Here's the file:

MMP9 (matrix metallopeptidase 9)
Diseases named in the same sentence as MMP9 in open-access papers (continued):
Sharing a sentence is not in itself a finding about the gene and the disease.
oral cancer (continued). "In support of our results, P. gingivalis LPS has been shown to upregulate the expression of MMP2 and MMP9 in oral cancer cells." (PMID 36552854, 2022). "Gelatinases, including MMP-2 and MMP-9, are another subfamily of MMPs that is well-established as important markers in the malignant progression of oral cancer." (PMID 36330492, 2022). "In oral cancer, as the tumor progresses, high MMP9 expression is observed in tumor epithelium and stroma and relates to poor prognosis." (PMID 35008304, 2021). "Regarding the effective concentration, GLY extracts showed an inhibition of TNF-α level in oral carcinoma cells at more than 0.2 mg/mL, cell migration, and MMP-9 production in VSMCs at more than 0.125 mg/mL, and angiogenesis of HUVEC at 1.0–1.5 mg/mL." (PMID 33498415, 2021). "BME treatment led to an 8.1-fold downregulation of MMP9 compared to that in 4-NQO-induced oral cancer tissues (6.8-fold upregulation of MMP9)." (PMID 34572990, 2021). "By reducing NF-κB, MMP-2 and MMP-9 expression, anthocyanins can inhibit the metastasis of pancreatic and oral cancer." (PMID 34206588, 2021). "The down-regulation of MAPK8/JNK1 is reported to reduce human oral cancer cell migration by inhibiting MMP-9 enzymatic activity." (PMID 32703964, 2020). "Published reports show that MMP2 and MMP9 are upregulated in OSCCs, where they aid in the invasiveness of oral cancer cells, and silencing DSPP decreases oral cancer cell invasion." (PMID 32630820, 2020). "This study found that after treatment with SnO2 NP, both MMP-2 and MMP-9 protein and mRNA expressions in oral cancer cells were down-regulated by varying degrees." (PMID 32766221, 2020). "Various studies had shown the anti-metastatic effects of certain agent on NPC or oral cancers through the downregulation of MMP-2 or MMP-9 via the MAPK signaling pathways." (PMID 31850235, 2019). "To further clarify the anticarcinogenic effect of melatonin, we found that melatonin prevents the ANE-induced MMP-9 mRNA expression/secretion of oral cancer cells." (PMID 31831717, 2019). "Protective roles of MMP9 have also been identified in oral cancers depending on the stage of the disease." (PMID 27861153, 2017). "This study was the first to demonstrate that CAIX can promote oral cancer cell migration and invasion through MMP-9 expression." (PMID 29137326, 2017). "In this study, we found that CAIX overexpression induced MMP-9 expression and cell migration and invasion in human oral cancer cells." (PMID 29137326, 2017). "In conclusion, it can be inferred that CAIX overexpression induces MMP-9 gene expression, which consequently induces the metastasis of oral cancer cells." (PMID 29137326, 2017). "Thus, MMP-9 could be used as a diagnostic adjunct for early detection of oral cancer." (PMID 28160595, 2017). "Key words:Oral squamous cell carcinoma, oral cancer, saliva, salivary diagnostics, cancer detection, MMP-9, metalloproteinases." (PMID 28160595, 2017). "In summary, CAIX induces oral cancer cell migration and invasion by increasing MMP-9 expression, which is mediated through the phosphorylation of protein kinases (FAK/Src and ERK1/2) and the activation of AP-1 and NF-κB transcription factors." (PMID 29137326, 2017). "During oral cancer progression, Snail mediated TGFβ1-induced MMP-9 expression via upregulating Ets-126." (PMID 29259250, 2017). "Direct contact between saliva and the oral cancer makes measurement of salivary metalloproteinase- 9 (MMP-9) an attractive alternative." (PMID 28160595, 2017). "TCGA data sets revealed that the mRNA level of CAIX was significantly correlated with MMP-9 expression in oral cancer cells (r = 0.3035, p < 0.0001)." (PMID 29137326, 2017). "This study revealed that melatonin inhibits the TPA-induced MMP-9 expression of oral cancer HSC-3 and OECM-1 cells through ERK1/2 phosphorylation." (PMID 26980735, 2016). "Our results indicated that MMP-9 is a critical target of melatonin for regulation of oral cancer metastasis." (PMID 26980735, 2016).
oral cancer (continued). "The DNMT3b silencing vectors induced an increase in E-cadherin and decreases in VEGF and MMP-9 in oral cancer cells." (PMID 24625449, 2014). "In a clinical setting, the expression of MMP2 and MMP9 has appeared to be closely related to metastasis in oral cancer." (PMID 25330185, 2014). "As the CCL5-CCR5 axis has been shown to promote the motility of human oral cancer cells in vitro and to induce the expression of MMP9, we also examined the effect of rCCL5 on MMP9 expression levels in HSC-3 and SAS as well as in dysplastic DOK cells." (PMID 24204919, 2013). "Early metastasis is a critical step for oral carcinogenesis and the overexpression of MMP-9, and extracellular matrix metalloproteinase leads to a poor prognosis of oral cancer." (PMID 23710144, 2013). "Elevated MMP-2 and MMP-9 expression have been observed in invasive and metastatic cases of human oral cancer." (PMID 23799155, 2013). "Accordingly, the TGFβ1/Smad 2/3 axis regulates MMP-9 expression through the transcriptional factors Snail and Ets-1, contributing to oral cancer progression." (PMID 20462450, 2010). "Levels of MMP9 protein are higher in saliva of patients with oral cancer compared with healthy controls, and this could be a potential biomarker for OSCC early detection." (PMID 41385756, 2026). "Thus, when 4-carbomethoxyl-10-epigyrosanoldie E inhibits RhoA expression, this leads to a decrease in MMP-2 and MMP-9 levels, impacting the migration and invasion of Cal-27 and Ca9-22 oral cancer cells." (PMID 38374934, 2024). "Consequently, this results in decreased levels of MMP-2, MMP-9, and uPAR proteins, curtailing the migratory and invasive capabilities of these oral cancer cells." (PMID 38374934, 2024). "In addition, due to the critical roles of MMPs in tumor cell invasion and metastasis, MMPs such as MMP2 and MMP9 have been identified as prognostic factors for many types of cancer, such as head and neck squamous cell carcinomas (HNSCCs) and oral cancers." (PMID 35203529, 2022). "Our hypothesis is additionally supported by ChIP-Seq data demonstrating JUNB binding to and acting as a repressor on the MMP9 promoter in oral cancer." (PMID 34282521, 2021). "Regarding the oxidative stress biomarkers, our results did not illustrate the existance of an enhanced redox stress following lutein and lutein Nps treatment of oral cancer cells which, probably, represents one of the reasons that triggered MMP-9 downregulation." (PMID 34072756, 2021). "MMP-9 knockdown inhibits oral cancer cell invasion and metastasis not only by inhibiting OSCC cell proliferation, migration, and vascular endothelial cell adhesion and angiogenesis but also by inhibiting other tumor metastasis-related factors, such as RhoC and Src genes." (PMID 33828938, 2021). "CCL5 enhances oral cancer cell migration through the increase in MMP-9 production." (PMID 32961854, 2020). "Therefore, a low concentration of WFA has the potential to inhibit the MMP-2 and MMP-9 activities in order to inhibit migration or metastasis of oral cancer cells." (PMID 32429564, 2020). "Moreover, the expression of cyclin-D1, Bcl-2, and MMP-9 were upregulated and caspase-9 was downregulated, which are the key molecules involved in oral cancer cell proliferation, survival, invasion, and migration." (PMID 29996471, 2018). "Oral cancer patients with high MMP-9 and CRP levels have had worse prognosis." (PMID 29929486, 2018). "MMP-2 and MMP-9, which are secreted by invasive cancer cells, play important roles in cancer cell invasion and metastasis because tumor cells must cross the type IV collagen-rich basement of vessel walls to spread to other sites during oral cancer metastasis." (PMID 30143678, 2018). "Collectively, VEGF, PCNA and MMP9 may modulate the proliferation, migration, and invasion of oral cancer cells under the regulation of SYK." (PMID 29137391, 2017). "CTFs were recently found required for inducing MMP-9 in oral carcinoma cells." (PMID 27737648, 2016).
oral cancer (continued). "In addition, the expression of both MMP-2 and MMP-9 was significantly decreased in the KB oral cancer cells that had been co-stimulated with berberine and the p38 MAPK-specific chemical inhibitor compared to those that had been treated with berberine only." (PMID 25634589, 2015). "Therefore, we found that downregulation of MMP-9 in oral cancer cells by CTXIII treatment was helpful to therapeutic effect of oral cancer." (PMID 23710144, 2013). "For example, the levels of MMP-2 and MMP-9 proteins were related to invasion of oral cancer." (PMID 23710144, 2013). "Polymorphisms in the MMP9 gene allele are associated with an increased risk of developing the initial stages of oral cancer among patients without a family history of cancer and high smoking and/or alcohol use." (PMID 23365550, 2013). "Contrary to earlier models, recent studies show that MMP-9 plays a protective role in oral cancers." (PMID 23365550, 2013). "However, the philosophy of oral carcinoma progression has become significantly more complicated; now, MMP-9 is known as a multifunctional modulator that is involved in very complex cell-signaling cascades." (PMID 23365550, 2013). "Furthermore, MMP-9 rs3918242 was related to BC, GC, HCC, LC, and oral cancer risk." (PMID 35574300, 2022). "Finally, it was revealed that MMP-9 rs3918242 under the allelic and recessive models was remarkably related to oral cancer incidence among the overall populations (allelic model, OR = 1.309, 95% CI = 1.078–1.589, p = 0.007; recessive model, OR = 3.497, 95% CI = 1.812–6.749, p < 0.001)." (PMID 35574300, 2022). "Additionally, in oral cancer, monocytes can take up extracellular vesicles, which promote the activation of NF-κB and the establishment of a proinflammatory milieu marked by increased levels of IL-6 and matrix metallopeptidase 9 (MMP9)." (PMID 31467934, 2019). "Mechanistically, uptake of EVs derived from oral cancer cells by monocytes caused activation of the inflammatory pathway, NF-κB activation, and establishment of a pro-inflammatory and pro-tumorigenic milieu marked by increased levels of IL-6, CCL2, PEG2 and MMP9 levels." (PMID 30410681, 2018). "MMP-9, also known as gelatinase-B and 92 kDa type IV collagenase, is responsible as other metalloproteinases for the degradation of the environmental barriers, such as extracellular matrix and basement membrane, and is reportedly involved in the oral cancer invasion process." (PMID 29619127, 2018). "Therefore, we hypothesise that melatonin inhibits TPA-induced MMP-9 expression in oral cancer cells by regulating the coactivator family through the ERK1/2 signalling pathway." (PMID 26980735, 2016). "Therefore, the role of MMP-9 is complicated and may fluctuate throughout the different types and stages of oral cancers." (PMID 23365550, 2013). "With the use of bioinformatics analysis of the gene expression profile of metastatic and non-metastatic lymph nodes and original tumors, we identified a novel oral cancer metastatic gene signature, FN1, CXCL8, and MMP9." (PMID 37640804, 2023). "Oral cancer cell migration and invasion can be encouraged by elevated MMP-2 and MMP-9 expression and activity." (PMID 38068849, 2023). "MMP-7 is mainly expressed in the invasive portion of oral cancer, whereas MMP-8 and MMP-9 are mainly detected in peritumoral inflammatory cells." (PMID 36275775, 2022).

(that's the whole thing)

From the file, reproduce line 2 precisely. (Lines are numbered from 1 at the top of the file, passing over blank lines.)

Diseases named in the same sentence as MMP9 in open-access papers (continued):